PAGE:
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African-American legislators called white supremacists over eviction reform

Republican State Representative Andrew Barkis represents Washington's 2nd Legislative District. (House Republicans)

Rep. Andrew Barkis (R-Olympia) is shocked over a letter that accused him, along with many of his colleagues in the House of Representatives, of being white supremacists.

The fiery letter concerned House Bill 1453 a bill for eviction reform that just passed out of the House. Barkis said that eviction reform is badly needed to help with the state’s current housing crisis, but that this bill went too far.

“It basically completely alters the landlord-tenant law by adding provisions to the pay or vacate notice, and many other things in the context of the landlord-tenant law,” he told KIRO Radio’s Dori Monson.

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Barkis, who said he has 25 years of experience as a landlord, brought together the stakeholders — landlords and tenant advocacy groups — to discuss the issues.

“We put together some really good policy — very proactive — to get at this issue,” he said, calling their work “common-sense policy that would help the tenants in the State of Washington and the landlords in the State of Washington to get at the issue.”

Unfortunately, he said, Seattle tenant groups like Washington Community Action Network “hijacked” the legislation. The pay or vacate time for tenants in the state is currently three days; Barkis said that he wrote an amendment to make this seven days, “giving a little more time for people to remedy” their situation. However, the bill that passed changed this period to 14 days.

“When you add all this together, the time element now makes it so hard for landlords dealing with bad tenants, or those who haven’t paid — it can take over 50, 60 days to remove a tenant,” Barkis said.

They also added broader judicial discretion, allowing so-called “bad tenants” to get a second chance after an eviction.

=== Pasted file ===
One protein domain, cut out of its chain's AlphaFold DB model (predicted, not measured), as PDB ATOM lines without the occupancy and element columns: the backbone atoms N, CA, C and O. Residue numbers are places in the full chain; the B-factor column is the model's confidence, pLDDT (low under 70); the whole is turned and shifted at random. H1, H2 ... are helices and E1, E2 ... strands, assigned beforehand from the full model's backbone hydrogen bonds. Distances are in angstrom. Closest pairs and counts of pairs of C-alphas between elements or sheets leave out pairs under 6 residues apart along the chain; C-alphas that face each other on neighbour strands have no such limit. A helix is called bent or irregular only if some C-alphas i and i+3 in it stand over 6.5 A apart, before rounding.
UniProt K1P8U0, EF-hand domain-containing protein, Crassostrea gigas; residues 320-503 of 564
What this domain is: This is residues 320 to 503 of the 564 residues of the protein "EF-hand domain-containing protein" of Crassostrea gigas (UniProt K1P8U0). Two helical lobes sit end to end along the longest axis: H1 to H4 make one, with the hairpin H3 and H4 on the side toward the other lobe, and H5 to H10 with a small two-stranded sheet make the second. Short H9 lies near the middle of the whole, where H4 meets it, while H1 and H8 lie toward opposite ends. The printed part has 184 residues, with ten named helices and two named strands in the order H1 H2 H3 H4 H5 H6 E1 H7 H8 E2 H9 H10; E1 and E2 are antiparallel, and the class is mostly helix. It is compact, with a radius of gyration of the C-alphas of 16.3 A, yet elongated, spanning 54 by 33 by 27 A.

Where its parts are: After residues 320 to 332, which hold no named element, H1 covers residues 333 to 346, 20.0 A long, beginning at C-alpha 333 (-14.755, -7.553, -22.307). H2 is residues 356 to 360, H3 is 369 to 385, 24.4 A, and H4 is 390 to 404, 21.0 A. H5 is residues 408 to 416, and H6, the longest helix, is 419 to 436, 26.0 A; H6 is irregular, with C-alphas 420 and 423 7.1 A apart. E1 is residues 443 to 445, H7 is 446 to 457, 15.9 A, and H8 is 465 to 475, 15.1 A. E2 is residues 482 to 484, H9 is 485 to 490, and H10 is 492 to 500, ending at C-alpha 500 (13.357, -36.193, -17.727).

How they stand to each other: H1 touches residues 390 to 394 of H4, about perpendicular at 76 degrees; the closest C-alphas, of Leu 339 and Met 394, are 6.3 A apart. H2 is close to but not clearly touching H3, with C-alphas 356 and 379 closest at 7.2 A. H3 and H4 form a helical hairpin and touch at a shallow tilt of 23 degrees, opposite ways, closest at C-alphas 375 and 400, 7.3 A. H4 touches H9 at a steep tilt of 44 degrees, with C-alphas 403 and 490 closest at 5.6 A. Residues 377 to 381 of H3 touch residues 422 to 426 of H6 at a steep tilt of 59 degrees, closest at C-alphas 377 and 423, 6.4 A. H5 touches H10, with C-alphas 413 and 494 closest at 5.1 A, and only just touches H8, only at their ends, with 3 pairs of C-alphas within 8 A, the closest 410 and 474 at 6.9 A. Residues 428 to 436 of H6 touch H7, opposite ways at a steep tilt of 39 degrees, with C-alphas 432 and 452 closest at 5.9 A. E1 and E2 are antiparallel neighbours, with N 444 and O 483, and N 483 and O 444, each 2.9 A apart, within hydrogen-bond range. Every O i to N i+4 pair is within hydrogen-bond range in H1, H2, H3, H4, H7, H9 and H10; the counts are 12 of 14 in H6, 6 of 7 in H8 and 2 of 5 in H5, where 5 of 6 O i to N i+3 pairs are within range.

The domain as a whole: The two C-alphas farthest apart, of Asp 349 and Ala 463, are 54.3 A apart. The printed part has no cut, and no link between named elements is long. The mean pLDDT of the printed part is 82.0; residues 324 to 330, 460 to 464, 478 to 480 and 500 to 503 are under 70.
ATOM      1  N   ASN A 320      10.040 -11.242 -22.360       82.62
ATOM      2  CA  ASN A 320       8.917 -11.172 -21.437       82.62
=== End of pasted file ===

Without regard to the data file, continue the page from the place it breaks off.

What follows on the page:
“Landlords don’t set out to evict — Dori, what [tenant groups] have done is created this false narrative that says, ‘evictions equal homelessness, landlords are evicting people, putting them out on the streets,'” Barkis said. “The piece we’re missing is we’re not asking that second question of, why are they being evicted?”

He added that he and his colleagues in the House “want to help those who are truly financially struggling, but we also need to take into consideration the bad tenants.”

After plenty of debate, the bill passed. All 41 House Republicans and three Democrats voted against the bill.

Shortly after, the Seattle and King County chapter of the NAACP sent a letter to every member of the House implying that all legislators who voted against the bill were white supremacists.

We are deeply frustrated with the lawmakers, in particular those we previously thought of as allies, who voted against this bill. By voting no on HB 1453, these lawmakers voted against the interests of their constituents, especially communities of color … This vote demonstrates that it is not only white people who uphold white supremacy in our system. There is no question that eviction reform is a racial justice issue.

The letter, Barkis said, seemed to be a direct attack on Rep. Kristine Reeves (D-Federal Way) and Rep. Eric Pettigrew (D-Seattle), who both voted against the bill and also happen to be African-American. The idea that these two legislators could be white supremacists is ridiculous, Barkis said.

“These are phenomenal legislators who represent their constituency, their communities, with honor and integrity,” he said. “It’s shameful that they’re being called out, as it is for us, who have demonstrated in the Republican Caucus nowhere near what this letter is inferring.”

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The NAACP went on to state in its letter that “our laws are designed to lock up Black men through incarceration — and lock out Black women through eviction,” pointing out that the African-American community in King and Pierce Counties has a much higher eviction rate than the white population.

“I realize … that in certain segments [of the] Puget Sound region, King County, and Seattle, there are bad actors out there, of course, in every business, and there are still these issues in neighborhoods, and certain things,” Barkis said. “But to lump it all in, statewide, all landlords, all rentals, is ludicrous.”

He feels that playing the race card was an easy way for the pro-tenant side to try to get whatever they wanted without compromising, steamrolling the opposition by slapping the label of “white supremacists” on them.

“They want what they want, they feel that they have the political capital to do this, they feel that the majority needs to lock up, and [are saying], ‘We’re going to pass this policy no matter what, and don’t stand in our way,'” he said. “And when we do [stand in their way] and we present a common-sense, logical argument to the debate — which is what we’re supposed to do here — then all of a sudden, we’re racist.”

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